I have visited Piero's work many times at the Frick Museum in NYC, The Clark Institute and most amazingly the large painting of the Baptism in Sainsbury wing of the National Gallery of London. The Brera Gallery in Milan has one of Piero's masterpiece, the Brera Madonna. And a true tour-de-force it is - combining the Platonic ideals in a beautiful setting of 1/3 illuminated niche. One of the most remarkable paintings of Piero's in the National Gallery of Umbria in Perugia. His altarpiece in Perugia has its own room and a bench positioned right in front to allow for extended admiration.
There is an apocryphal story told in some circles about Piero's work coming within a hare's breadth of destruction duing WWII. It is a tale of the pen being mightier than the sword. The British were bombing in the area of San Sepolcro as the Nazi's were retreating. The officer in charge, Anthony Clark suddenly ordered a halt to the bombing, as he recalled that Aldous Huxley had mentioned in his 1925 book, "The Best Picture" that the most beautiful painting in the world was therein. Fortunately, for us and for future generations- this painitng was spared a direct hit by bombs. This was not the case in other instances during World War II in Italy or elsewhere during bellicose times. The last supper in Milan nearly suffered complete destruction in WW II- there is photo of the roof of church on Via Magenta in Milan that houses the Leonardo fresco with the roof collapsed- from an allied bomb.
Piero has found his way into our popular culture in recent years. A painting of his is mentioned in passing during an episode of Downton Abbey- where that family is considering selling a Piero painting to garner funds. Then more famously perhaps, there is a captivating scene in the movie, The English Patient that is set in the basilca in Arezzo that houses the Piero frescos of the Legend of the True Cross. In that scene, Juliette Binoche is hoisted up into the altar at night in the arms of a torch-bearing Indian bomb defuser. And then- in the department of recycling of art, Fernando Botero, the Columbian sculptor and painter, who recently died, created a large interpretation complete with his bloated, if not inflated treatement of the human figure- this time showing us Piero's double portrait of the Duke and Duchess of Urbino.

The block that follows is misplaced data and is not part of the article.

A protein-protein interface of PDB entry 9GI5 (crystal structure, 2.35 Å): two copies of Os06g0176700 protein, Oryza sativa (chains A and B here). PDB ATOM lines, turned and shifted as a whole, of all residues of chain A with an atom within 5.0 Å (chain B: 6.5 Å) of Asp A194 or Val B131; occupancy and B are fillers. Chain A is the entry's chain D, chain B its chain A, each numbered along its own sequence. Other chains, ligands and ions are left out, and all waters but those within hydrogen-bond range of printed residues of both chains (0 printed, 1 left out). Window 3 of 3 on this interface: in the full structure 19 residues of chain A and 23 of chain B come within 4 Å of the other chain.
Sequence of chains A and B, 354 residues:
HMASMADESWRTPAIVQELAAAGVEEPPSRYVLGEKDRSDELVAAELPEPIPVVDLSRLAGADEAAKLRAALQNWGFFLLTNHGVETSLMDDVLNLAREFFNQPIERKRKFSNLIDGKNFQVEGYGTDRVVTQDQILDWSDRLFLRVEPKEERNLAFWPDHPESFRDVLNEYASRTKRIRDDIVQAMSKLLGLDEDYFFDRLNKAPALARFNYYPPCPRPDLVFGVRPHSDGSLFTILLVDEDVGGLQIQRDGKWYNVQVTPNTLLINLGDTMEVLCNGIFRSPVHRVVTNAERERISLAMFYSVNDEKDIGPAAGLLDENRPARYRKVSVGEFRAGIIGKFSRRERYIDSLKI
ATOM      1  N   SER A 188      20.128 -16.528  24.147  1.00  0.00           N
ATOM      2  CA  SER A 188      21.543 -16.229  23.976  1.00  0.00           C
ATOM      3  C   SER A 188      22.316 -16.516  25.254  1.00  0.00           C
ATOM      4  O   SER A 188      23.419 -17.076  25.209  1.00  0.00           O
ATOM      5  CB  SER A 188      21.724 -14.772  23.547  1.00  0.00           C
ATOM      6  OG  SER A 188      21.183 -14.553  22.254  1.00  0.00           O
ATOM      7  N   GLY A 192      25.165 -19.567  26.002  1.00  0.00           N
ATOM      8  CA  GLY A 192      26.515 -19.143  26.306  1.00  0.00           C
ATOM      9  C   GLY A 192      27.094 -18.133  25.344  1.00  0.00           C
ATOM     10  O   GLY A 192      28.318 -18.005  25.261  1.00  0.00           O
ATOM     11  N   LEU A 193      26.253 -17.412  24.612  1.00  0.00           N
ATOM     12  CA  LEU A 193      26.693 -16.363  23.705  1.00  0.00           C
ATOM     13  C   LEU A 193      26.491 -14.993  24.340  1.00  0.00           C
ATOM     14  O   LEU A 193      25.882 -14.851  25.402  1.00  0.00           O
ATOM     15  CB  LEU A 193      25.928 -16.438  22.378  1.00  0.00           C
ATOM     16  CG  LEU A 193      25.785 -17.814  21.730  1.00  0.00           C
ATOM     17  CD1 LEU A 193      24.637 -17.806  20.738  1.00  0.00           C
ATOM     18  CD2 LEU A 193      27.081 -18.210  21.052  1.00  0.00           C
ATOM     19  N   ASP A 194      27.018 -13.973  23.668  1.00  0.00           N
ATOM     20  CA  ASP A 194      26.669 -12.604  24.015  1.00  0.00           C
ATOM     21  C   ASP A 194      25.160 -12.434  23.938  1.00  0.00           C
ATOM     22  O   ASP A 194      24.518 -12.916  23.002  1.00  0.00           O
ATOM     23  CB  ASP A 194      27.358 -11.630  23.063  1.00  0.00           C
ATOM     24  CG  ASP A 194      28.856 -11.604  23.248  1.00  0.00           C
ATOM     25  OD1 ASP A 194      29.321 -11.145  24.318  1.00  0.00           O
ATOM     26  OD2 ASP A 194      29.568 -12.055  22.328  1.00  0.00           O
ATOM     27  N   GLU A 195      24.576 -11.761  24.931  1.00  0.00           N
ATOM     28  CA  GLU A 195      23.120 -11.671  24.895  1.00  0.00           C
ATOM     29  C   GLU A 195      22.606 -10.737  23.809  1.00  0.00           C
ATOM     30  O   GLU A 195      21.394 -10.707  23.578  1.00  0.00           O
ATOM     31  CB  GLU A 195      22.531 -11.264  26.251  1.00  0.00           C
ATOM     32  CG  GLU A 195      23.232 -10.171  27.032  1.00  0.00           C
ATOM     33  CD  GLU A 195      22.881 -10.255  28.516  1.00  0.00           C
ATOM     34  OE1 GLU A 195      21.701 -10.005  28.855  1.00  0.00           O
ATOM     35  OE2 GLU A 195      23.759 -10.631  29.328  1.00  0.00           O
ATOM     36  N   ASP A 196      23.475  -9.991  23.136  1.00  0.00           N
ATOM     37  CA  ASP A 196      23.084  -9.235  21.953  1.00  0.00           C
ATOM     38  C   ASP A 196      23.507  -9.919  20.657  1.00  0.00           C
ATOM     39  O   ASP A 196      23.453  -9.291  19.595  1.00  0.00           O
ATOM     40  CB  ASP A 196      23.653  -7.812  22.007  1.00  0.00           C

One could easliy assume Stendahl's Syndrome to apply it to Piero's work. In other words, the trancscendant nature of his work has the power to transport us to elevated states of contemplation and awe. Stendahl, the French author popularized the emotional swooning that could occur upon an encounter with great Renaissance art. Viewing the work in situ, on the Piero Trail in Umbria and Tuscany is especially rewarding as we can walk the same streets, view the same buildings and landscapes. feel the light and marvel at the intellectual firmanent of the day- still accessable to us through art and books.
I have been contemplating a novel of Renaissance artists for sometime. The main character is from a town close to San Sepolcro. And conveniently for my timeline he (Paulo di Poppi) is a generation younger than Pirero. Therefore is makes for a convenient and auspicious tutelage under Piero in San Sepolcro and Arezzo. I visualize the apprenticeship taking place in the Arezzo basilica or maybe in nearby Urbino, while team under Piero's tutelage is working on frescos, studying perspective, geometry and immersing in Platonic study. In short, a great start for an artist who will eventually go to Florence and be in the Verrochio studio with Leonardo and Perugino and others.
There is a lot to marvel about with Piero and his work. As mentioned in the title, proportion and light along with geometry and spatial understanding, while articualting biblical themes and classical tales is part of the allure. One of the cruel ironies of fate is that this supreme exponent of the visual would become blind later in life. This fact is now questioned by Witham, but still it bears consideration. The comparison to Bethooven loosing his hearing is certainly understandable. Hopefully there was an equal amount of Stoicism and Marcus Aurelius' ideas to give him consolation. The melding of Plato and other ancients with Christianity is no small part of the mix. The blending of the classics with the Catholic doctrines of the quatrocento in Tuscany was a delicate balance. We are fortuante to have these paintings of that era to embody these transcendent ideals. We are fortunate as well to have wonderful books that elucidate the times and ideas of the Renaissance.
Above - a painting by Angelo Tricca, also a native of San Sepolcro- 1817-1884. He depicts Piero in his studio as an elderly man, after he was loosing his sight. The mathematician, Luca Paccioli is shown at the easel.
To view videos of Brian Keeler at the Basilica of San Francesco in Arezzo- sketching from the Piero Frescos go to these links below. The last three feature Brian chatting with Sam Heath, an art historian from New Hampshire.
Keeler sketches the Dream of Constantine- in Arezzo-
Sam Heath and Keeler on Piero- Part One
Sam Heath and Keeler Part Two-
Sam Heath and Keeler- Part Three